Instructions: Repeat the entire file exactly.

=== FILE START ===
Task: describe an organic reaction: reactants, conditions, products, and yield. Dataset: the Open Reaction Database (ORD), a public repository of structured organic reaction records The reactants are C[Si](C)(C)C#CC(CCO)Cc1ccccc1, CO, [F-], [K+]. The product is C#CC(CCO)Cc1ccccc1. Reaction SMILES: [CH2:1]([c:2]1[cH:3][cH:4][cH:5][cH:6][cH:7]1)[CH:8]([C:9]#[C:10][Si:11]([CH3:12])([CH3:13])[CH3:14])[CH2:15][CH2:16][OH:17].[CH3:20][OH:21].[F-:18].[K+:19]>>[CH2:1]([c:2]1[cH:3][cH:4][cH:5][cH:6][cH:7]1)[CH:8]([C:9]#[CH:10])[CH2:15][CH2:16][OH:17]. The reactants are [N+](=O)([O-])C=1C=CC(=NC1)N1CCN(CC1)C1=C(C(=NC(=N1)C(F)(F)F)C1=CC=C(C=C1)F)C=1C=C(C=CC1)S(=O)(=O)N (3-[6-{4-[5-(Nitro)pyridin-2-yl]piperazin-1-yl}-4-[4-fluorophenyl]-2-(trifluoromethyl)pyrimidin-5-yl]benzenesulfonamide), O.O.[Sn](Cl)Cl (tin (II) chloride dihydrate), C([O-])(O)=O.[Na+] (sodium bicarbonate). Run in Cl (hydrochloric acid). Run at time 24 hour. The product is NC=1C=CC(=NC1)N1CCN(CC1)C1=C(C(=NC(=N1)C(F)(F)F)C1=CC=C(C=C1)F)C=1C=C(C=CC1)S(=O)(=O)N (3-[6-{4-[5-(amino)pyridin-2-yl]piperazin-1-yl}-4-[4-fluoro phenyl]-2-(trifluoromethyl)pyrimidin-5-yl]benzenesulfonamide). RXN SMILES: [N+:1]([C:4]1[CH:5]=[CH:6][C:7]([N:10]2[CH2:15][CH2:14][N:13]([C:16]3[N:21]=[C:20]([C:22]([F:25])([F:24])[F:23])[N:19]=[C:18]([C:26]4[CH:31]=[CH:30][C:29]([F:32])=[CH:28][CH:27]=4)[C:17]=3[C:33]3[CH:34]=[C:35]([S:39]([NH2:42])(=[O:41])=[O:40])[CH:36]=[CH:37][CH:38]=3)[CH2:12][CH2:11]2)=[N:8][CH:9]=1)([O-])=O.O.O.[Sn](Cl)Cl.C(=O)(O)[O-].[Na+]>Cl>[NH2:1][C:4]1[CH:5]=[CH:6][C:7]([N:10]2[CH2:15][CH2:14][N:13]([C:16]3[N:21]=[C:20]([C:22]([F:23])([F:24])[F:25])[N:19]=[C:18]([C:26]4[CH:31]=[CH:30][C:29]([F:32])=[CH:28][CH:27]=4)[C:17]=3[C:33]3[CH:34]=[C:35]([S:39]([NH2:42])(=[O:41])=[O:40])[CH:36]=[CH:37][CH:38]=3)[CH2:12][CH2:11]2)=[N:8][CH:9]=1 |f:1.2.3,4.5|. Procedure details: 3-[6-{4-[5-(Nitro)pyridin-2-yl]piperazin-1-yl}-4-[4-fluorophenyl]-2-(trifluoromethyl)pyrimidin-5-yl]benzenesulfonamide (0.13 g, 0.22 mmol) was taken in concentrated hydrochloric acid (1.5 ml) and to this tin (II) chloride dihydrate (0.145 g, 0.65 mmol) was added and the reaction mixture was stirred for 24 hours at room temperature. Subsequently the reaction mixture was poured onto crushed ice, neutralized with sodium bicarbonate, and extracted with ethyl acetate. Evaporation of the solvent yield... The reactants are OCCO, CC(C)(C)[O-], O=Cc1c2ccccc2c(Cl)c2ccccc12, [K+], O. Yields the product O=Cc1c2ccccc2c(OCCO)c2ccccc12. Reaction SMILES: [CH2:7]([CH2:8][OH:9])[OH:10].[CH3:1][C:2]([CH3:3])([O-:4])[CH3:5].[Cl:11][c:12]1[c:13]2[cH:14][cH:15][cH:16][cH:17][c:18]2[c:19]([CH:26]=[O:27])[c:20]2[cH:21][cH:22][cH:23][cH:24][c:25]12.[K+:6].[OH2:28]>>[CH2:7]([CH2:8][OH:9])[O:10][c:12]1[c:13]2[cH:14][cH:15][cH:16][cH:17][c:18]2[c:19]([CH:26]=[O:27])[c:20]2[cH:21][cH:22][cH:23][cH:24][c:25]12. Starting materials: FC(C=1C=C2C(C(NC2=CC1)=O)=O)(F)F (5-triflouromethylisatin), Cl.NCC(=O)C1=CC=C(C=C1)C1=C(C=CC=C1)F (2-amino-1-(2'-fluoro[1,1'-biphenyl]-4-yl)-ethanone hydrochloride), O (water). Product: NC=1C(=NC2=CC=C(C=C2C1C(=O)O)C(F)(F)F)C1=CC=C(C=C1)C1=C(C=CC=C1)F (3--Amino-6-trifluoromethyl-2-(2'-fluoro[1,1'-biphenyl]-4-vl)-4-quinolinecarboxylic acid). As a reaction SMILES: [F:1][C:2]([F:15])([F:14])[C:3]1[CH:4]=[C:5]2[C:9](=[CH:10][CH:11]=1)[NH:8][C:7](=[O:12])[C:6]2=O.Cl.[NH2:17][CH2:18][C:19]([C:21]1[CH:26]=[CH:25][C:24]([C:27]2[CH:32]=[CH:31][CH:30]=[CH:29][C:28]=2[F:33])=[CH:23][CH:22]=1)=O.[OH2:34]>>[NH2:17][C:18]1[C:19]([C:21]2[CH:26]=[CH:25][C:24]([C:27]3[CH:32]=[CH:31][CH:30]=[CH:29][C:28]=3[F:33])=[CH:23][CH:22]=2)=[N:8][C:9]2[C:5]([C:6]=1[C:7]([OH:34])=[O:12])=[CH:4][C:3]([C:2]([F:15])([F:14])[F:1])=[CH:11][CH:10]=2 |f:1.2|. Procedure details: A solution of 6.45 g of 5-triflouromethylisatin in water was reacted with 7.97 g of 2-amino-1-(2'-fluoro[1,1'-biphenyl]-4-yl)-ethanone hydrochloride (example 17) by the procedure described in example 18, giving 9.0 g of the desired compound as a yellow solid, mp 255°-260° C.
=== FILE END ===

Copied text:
Task: describe an organic reaction: reactants, conditions, products, and yield. Dataset: the Open Reaction Database (ORD), a public repository of structured organic reaction records The reactants are C[Si](C)(C)C#CC(CCO)Cc1ccccc1, CO, [F-], [K+]. The product is C#CC(CCO)Cc1ccccc1. Reaction SMILES: [CH2:1]([c:2]1[cH:3][cH:4][cH:5][cH:6][cH:7]1)[CH:8]([C:9]#[C:10][Si:11]([CH3:12])([CH3:13])[CH3:14])[CH2:15][CH2:16][OH:17].[CH3:20][OH:21].[F-:18].[K+:19]>>[CH2:1]([c:2]1[cH:3][cH:4][cH:5][cH:6][cH:7]1)[CH:8]([C:9]#[CH:10])[CH2:15][CH2:16][OH:17]. The reactants are [N+](=O)([O-])C=1C=CC(=NC1)N1CCN(CC1)C1=C(C(=NC(=N1)C(F)(F)F)C1=CC=C(C=C1)F)C=1C=C(C=CC1)S(=O)(=O)N (3-[6-{4-[5-(Nitro)pyridin-2-yl]piperazin-1-yl}-4-[4-fluorophenyl]-2-(trifluoromethyl)pyrimidin-5-yl]benzenesulfonamide), O.O.[Sn](Cl)Cl (tin (II) chloride dihydrate), C([O-])(O)=O.[Na+] (sodium bicarbonate). Run in Cl (hydrochloric acid). Run at time 24 hour. The product is NC=1C=CC(=NC1)N1CCN(CC1)C1=C(C(=NC(=N1)C(F)(F)F)C1=CC=C(C=C1)F)C=1C=C(C=CC1)S(=O)(=O)N (3-[6-{4-[5-(amino)pyridin-2-yl]piperazin-1-yl}-4-[4-fluoro phenyl]-2-(trifluoromethyl)pyrimidin-5-yl]benzenesulfonamide). RXN SMILES: [N+:1]([C:4]1[CH:5]=[CH:6][C:7]([N:10]2[CH2:15][CH2:14][N:13]([C:16]3[N:21]=[C:20]([C:22]([F:25])([F:24])[F:23])[N:19]=[C:18]([C:26]4[CH:31]=[CH:30][C:29]([F:32])=[CH:28][CH:27]=4)[C:17]=3[C:33]3[CH:34]=[C:35]([S:39]([NH2:42])(=[O:41])=[O:40])[CH:36]=[CH:37][CH:38]=3)[CH2:12][CH2:11]2)=[N:8][CH:9]=1)([O-])=O.O.O.[Sn](Cl)Cl.C(=O)(O)[O-].[Na+]>Cl>[NH2:1][C:4]1[CH:5]=[CH:6][C:7]([N:10]2[CH2:15][CH2:14][N:13]([C:16]3[N:21]=[C:20]([C:22]([F:23])([F:24])[F:25])[N:19]=[C:18]([C:26]4[CH:31]=[CH:30][C:29]([F:32])=[CH:28][CH:27]=4)[C:17]=3[C:33]3[CH:34]=[C:35]([S:39]([NH2:42])(=[O:41])=[O:40])[CH:36]=[CH:37][CH:38]=3)[CH2:12][CH2:11]2)=[N:8][CH:9]=1 |f:1.2.3,4.5|. Procedure details: 3-[6-{4-[5-(Nitro)pyridin-2-yl]piperazin-1-yl}-4-[4-fluorophenyl]-2-(trifluoromethyl)pyrimidin-5-yl]benzenesulfonamide (0.13 g, 0.22 mmol) was taken in concentrated hydrochloric acid (1.5 ml) and to this tin (II) chloride dihydrate (0.145 g, 0.65 mmol) was added and the reaction mixture was stirred for 24 hours at room temperature. Subsequently the reaction mixture was poured onto crushed ice, neutralized with sodium bicarbonate, and extracted with ethyl acetate. Evaporation of the solvent yield... The reactants are OCCO, CC(C)(C)[O-], O=Cc1c2ccccc2c(Cl)c2ccccc12, [K+], O. Yields the product O=Cc1c2ccccc2c(OCCO)c2ccccc12. Reaction SMILES: [CH2:7]([CH2:8][OH:9])[OH:10].[CH3:1][C:2]([CH3:3])([O-:4])[CH3:5].[Cl:11][c:12]1[c:13]2[cH:14][cH:15][cH:16][cH:17][c:18]2[c:19]([CH:26]=[O:27])[c:20]2[cH:21][cH:22][cH:23][cH:24][c:25]12.[K+:6].[OH2:28]>>[CH2:7]([CH2:8][OH:9])[O:10][c:12]1[c:13]2[cH:14][cH:15][cH:16][cH:17][c:18]2[c:19]([CH:26]=[O:27])[c:20]2[cH:21][cH:22][cH:23][cH:24][c:25]12. Starting materials: FC(C=1C=C2C(C(NC2=CC1)=O)=O)(F)F (5-triflouromethylisatin), Cl.NCC(=O)C1=CC=C(C=C1)C1=C(C=CC=C1)F (2-amino-1-(2'-fluoro[1,1'-biphenyl]-4-yl)-ethanone hydrochloride), O (water). Product: NC=1C(=NC2=CC=C(C=C2C1C(=O)O)C(F)(F)F)C1=CC=C(C=C1)C1=C(C=CC=C1)F (3--Amino-6-trifluoromethyl-2-(2'-fluoro[1,1'-biphenyl]-4-vl)-4-quinolinecarboxylic acid). As a reaction SMILES: [F:1][C:2]([F:15])([F:14])[C:3]1[CH:4]=[C:5]2[C:9](=[CH:10][CH:11]=1)[NH:8][C:7](=[O:12])[C:6]2=O.Cl.[NH2:17][CH2:18][C:19]([C:21]1[CH:26]=[CH:25][C:24]([C:27]2[CH:32]=[CH:31][CH:30]=[CH:29][C:28]=2[F:33])=[CH:23][CH:22]=1)=O.[OH2:34]>>[NH2:17][C:18]1[C:19]([C:21]2[CH:26]=[CH:25][C:24]([C:27]3[CH:32]=[CH:31][CH:30]=[CH:29][C:28]=3[F:33])=[CH:23][CH:22]=2)=[N:8][C:9]2[C:5]([C:6]=1[C:7]([OH:34])=[O:12])=[CH:4][C:3]([C:2]([F:15])([F:14])[F:1])=[CH:11][CH:10]=2 |f:1.2|. Procedure details: A solution of 6.45 g of 5-triflouromethylisatin in water was reacted with 7.97 g of 2-amino-1-(2'-fluoro[1,1'-biphenyl]-4-yl)-ethanone hydrochloride (example 17) by the procedure described in example 18, giving 9.0 g of the desired compound as a yellow solid, mp 255°-260° C.